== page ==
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Outbreak Wisconsin: ‘I’ve Poured My Life Into This Business’

For New Entrepreneur, Pandemic Is A Time Of Uncertainty

Milwaukee bakery owner Adija Greer-Smith
Adija Greer-Smith, owner of Confectionately Yours bakery in Milwaukee, sits with boxes of cookies she made to donate to front-line workers fighting COVID-19. Photo courtesy of Adija Greer-Smith

Growing up on the northwest side of Milwaukee, Adija Greer-Smith saw plenty of lemonade stands but knew they weren’t for her. She was a baker. So she opened a cookie stand instead in her grandparents’ driveway.

Now 40, and having just opened her bakery business in November 2018, Confectionately Yours, Greer-Smith was prepared for a lot of things to go wrong, but didn’t anticipate a pandemic.

“I have so many different emotions because I’ve poured my life into this business,” she said. “I really didn’t know what would happen.”

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While baking has long been a central part of Greer-Smith’s family, the idea to open her own business is relatively new. She was one of the inaugural batch of almost 30 vendors and entrepreneurs to open in the 25,000-square-foot building now known as Sherman Phoenix. The building, an old BMO Harris Bank building, was fire-damaged in the Sherman Park civil unrest of 2016.

The Phoenix is a space for businesses-of-color providing wellness services, cultural activities, event space and food — including Greer-Smith’s treats. She had seven employees when the Phoenix closed its doors to the public, whom she’s had to temporarily lay off. She said only two of them have been able to access unemployment benefits.

“It was a tough pill to swallow,” she said, “because I don’t have a way to help them meet their needs because I can’t meet mine.”

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“I’ve had to call my mortgage company and ask for relief,” she said. “I’ve had to call my bank that my car note is with and ask for relief, but I’m not the only one.”

Her family also celebrated her oldest son Xavier’s 13th birthday on March 15, two days before Gov. Tony Evers closed public schools statewide.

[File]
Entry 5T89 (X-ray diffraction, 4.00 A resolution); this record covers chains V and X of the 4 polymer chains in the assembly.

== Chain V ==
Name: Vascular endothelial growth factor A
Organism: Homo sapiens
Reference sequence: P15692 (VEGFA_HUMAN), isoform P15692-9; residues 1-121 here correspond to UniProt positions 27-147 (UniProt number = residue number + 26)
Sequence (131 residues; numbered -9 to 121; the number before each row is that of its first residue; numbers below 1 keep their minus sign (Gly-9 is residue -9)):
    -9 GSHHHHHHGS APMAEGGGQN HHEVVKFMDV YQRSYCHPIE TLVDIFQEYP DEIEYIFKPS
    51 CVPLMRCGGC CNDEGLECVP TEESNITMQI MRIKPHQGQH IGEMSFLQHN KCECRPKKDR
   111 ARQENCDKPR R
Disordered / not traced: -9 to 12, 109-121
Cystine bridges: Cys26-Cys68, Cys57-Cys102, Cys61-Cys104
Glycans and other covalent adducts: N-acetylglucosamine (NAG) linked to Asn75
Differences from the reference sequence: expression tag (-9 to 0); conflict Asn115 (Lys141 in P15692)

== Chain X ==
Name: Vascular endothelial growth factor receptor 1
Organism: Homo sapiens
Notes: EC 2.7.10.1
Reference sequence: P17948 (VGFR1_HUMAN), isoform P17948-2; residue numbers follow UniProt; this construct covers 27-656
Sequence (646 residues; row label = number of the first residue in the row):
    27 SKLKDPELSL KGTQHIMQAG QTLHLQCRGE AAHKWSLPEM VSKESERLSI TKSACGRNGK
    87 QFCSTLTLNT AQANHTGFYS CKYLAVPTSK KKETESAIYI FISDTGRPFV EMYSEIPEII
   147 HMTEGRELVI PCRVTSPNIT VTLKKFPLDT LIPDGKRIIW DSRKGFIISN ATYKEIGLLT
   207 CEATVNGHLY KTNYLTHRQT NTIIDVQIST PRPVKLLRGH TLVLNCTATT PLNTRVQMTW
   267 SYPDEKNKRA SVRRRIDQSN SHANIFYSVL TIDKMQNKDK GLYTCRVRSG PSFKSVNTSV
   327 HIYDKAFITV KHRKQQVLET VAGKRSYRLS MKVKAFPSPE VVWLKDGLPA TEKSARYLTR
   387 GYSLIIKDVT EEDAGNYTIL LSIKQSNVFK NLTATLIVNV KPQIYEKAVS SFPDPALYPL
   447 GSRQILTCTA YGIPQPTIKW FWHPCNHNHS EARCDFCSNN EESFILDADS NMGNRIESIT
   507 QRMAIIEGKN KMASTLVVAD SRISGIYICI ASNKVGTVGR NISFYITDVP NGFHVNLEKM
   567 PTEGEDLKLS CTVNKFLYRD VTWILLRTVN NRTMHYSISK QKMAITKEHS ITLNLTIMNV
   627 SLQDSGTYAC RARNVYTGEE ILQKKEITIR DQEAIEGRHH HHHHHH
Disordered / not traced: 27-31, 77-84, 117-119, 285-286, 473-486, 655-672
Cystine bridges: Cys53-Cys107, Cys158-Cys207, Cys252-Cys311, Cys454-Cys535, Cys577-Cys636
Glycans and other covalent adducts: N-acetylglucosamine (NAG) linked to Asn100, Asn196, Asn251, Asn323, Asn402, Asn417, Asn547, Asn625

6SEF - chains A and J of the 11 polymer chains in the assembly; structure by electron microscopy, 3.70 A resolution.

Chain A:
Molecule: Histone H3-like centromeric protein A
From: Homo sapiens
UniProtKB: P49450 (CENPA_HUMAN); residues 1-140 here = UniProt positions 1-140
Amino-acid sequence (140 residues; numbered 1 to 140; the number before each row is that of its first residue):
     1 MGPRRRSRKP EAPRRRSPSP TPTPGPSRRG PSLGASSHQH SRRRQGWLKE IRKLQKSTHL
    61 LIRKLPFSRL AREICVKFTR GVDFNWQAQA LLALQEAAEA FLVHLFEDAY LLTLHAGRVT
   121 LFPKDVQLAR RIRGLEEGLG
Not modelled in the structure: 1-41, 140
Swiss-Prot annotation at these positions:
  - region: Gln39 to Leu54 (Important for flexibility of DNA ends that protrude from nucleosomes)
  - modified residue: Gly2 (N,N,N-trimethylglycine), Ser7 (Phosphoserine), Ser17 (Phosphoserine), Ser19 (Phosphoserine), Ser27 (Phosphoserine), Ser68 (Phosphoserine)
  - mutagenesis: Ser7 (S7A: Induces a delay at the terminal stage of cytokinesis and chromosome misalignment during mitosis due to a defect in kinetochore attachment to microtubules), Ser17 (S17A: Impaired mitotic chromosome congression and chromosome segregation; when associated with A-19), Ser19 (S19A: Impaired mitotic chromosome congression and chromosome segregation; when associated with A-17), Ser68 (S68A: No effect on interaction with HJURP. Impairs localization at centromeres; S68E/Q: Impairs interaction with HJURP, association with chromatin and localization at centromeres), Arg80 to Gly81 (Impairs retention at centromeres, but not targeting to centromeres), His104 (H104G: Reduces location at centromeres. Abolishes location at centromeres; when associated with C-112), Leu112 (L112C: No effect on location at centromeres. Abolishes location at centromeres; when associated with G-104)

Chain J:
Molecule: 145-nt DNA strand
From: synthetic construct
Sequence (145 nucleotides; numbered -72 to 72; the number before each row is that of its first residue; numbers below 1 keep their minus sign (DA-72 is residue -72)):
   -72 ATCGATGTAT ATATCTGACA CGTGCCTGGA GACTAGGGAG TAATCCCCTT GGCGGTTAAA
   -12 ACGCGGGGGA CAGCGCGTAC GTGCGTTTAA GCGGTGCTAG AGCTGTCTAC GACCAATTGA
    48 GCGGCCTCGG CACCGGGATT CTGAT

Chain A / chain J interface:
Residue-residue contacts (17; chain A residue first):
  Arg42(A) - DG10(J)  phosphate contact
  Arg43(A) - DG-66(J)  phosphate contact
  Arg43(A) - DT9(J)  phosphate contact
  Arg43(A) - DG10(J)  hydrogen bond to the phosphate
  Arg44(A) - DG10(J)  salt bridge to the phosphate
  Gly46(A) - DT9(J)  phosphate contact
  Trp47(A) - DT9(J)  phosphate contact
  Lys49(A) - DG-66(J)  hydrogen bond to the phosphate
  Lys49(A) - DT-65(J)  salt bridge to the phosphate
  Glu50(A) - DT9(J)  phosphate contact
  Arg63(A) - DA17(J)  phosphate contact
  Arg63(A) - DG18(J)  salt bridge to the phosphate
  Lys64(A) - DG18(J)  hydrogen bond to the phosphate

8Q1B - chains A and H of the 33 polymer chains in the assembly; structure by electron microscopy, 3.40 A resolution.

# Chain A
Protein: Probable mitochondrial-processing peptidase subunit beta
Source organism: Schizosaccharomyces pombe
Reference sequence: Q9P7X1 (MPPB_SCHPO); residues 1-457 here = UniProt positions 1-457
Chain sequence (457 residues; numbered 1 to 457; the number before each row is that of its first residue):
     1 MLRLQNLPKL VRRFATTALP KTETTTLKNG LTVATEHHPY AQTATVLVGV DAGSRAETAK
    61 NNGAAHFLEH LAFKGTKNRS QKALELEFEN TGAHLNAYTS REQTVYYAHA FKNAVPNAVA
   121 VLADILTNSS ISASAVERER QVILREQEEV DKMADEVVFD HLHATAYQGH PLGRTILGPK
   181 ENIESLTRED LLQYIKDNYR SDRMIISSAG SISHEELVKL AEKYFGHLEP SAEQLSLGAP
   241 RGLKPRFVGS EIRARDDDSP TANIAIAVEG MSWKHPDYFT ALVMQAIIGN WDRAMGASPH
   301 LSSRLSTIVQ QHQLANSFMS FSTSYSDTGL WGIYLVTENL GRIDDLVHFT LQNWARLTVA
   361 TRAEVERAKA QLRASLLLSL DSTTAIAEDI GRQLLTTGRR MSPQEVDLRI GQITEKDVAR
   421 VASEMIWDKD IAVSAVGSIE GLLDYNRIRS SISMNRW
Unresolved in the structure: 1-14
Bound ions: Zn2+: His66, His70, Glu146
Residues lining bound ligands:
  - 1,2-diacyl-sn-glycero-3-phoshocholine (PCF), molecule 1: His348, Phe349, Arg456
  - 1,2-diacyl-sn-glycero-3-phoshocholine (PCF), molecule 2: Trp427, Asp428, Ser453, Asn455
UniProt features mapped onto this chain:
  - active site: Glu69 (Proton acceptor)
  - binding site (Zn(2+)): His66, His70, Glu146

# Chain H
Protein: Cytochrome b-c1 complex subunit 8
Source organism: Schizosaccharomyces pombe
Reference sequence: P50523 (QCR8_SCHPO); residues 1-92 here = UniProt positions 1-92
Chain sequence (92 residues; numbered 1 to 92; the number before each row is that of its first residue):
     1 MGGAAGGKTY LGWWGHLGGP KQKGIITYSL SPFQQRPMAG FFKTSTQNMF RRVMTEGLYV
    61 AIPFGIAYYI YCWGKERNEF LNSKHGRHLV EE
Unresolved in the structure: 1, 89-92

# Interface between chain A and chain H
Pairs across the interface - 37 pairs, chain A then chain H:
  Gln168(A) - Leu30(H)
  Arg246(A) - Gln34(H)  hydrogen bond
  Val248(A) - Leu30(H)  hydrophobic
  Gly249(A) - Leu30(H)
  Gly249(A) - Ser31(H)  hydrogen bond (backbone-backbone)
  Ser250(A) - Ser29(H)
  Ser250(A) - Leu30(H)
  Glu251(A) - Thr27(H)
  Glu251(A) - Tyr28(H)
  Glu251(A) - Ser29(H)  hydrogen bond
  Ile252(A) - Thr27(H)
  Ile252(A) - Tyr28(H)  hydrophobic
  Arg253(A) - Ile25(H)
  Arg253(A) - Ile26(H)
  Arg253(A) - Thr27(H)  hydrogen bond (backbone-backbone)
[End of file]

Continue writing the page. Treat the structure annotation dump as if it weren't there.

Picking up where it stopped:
Greer-Smith became a teacher for Xavier and her other son Malik, 10, after their schools closed under the restrictions. While her kids adjust to distance learning, she’s learning how to keep them engaged academically.

“It’s still hard … I’m not built to be a school teacher,” she said. “School teachers don’t get paid enough money.”

And while both of her sons’ schools have closed for the academic year, the Sherman Phoenix, home of Confectionately Yours, is planning to re-open by next week, offering its signature turtles known as “Marley Paws,” along with cakes, decorative cookies and brittle.

“I kinda have mixed feelings on the relaunch, mainly because I’m not really confident that everything going on with COVID is really under control,” she said. “And I know ultimately it’s going to affect my staff and how comfortable they are. It’s going to affect, of course, me, and my comfort level being around the general public on a regular basis.”

Last week, before heading into her shop for a day of baking, Greer-Smith put on her mask, gloves, and grabbed her sanitizer to wipe down her work spaces.

“This is not how I planned for my year to go, but what do we do?” she said. “My grandmother always used to say, ‘You want to make God laugh, tell him your plans.’”

Editor’s note: Outbreak Wisconsin is a collaborative project by Wisconsin Watch and WPR following Wisconsin residents as they navigate life during the coronavirus pandemic. The residents will contribute diary entries, in the form of audio, video, text, drawings and photos of themselves, their families and personal and professional lives. That content will be supplemented by interviews and digital content to provide a full picture of how the pandemic is affecting all aspects of life in Wisconsin.

Jimmy Gutierrez is the engagement manager for News414, a collaborative project of Wisconsin Watch, Milwaukee Neighborhood News Service and Outlier Media.

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